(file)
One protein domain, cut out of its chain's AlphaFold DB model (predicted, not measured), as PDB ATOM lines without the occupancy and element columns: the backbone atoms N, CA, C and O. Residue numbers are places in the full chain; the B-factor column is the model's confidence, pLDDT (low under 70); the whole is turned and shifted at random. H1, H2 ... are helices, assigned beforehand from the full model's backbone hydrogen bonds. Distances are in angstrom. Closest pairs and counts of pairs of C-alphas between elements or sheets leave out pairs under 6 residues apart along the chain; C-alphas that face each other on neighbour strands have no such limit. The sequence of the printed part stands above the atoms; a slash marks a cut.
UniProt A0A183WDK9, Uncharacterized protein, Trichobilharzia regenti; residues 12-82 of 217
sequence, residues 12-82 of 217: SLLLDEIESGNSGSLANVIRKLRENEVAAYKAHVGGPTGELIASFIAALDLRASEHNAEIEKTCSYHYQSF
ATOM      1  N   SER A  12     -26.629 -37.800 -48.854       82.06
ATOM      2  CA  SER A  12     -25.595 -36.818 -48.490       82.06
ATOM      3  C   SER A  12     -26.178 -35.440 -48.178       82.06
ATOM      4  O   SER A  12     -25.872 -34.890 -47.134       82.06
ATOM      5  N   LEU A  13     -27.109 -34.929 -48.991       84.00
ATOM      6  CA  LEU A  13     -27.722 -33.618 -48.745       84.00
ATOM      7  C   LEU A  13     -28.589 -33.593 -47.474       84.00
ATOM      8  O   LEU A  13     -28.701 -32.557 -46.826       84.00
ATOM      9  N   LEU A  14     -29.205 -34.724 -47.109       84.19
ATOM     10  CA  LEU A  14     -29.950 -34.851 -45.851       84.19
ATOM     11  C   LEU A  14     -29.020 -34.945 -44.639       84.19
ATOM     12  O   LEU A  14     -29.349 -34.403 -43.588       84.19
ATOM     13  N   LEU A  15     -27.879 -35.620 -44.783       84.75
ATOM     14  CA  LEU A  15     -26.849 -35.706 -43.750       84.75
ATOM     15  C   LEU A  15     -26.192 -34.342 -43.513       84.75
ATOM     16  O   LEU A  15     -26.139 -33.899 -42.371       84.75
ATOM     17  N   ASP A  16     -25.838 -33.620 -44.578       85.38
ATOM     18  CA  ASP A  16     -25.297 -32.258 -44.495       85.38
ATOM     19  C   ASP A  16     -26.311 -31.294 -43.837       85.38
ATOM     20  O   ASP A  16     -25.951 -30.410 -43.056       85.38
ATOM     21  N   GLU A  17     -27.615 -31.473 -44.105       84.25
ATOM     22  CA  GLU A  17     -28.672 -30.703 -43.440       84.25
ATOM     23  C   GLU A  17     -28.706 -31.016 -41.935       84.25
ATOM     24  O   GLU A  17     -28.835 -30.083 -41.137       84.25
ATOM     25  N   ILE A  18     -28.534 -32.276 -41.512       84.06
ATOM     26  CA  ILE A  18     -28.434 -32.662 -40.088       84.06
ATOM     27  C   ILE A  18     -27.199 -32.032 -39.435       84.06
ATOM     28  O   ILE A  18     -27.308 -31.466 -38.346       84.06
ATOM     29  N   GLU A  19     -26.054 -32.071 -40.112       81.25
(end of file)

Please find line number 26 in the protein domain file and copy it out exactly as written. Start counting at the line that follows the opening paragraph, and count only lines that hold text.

ATOM     24  O   GLU A  17     -28.835 -30.083 -41.137       84.25